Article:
Having discussed the abovementioned examples, let us now turn to the third area that must be addressed in order to make a meaningful contribution to the development of rural women: investment and the strengthening of entrepreneurship skills, as a means of ensuring greater and more significant impact on the economic growth of women. Referencing the work of other authors, Sancho (2010:72) states that a work model to strengthen agricultural entrepreneurship should include four consecutive steps:
a) Organization of farmers;
b) Support services;
c) Commerce, “learning by doing”; and
In other words, successful experience has shown that the situation of rural women requires a partnership between stakeholders who can develop a roadmap that includes these four elements in the process. In fact, if organization, financial education and credit already exist, the next step is to collaborate in finding channels to sell products, but prior to that, determining which products are innovative and feasible enough to be successful. To do so, they must identify the distinctive elements that enable women to develop strategies based on their own reality and in keeping with their needs and potential, bolstered by adequate technical resources, as well as by financial products tailored to their context and geographic location.
Having said this, a primary factor that is missing in this scenario is the development of differentiated public policy, targeting women in general, and in particular rural women. These policies must recognize women as agents and stakeholders of development and social change. While acknowledging that policy has failed to address rural communities, in general, providing limited access to innovation and credit, programs targeting rural woman are non-existent.
Experience has shown us that from saving, to managing family finances, they are capable of generating wealth and changing their environment.
In an environment as biased as the production and rural world, women have not been identified as stakeholders in economic development, but merely as passive players, through their receipt of remittances. Therefore, the development of a strategy that understands and addresses the rural woman, based on her own realities and needs, is a matter of urgency. Experience has shown us that from saving, to managing family finances, they are capable of generating wealth and changing their environment. What is lacking is a development model, based on a comprehensive approach, tailored to the unique circumstances of rural women. It should provide them access to education, the development of entrepreneurial skills, credit and market opportunities, thus allowing them to develop production processes and chains, at the individual level, and as a group to generate collective wealth and an acceptable standard of living for themselves and for their community.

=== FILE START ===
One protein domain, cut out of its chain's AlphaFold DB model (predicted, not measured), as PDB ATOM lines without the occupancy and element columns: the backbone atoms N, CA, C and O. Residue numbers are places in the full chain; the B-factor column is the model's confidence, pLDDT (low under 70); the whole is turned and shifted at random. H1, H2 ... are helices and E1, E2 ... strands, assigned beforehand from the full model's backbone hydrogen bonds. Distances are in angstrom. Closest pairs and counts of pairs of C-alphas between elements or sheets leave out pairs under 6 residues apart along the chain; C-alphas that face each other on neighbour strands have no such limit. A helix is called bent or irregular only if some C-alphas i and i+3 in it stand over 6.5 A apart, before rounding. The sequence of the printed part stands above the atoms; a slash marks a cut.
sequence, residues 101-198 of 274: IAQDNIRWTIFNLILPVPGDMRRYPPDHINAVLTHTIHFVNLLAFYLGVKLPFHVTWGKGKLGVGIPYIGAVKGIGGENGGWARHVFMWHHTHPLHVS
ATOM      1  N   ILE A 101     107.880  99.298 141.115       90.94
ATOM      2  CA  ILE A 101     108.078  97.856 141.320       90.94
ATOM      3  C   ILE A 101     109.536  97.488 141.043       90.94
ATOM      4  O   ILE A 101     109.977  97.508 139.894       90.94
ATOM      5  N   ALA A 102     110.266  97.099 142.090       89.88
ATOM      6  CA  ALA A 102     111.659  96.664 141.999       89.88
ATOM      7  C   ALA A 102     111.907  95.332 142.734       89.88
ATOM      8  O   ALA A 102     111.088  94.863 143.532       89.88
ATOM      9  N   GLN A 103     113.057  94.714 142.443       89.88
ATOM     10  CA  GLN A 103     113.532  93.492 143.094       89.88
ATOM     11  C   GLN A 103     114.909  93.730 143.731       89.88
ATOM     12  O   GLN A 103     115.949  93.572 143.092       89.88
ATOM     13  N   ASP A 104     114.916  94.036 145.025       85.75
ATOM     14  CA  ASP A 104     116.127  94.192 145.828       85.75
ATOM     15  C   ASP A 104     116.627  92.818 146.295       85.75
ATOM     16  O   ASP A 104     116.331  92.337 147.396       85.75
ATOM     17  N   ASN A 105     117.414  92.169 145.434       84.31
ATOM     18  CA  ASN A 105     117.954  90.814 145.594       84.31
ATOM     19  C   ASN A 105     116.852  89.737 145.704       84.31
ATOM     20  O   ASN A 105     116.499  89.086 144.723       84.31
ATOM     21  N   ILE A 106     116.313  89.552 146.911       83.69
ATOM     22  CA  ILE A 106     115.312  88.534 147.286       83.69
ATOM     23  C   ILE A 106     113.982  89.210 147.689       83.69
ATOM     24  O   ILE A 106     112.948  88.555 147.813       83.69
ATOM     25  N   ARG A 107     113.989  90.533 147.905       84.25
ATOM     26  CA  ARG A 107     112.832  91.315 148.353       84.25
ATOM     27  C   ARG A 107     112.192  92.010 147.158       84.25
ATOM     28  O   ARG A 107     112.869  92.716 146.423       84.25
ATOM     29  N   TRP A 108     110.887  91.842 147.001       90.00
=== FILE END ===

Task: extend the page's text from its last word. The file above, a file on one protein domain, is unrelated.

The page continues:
BANRURAL - Banco de Desarrollo Rural (Rural Development Bank). 2017. Memoria de labores 2017 (Work Review 2017). Guatemala. 36 p.
IEPADES - Instituto de Enseñanza para el Desarrollo Sostenible (Institute of Education for Sustainable Development). 2017. Informe del Programa Ahorro y Préstamo Comunitario: microfinanzas rurales manejadas grupalmente por mujeres. (Community Savings and Loan Program Report: rural microfinancing managed by women’s groups). Guatemala City, Guatemala.
IOM (International Organization for Migration) 2017. Encuesta sobre migración internacional de personas guatemaltecas y remesas 2016. (The Survey on International Migration of Guatemalans and Remittances 2016) Guatemala City, Guatemala. 152 p. Available in Spanish only at: http://onu.org.gt/wp-content/uploads/2017/02/Encuesta-sobre-MigraciOn-y-Remesas-Guatemala-2016.pdf
Sancho, F. 2010. La empresariedad agrícola y rural: conceptos para modelar el desarrollo (Agricultural and rural entrepreneurship: concepts for modeling development). COMUNIICA. Year 5. January-July. 64-78 Available at: http://repiica.iica.int/docs/b2032i/b2032i.pdf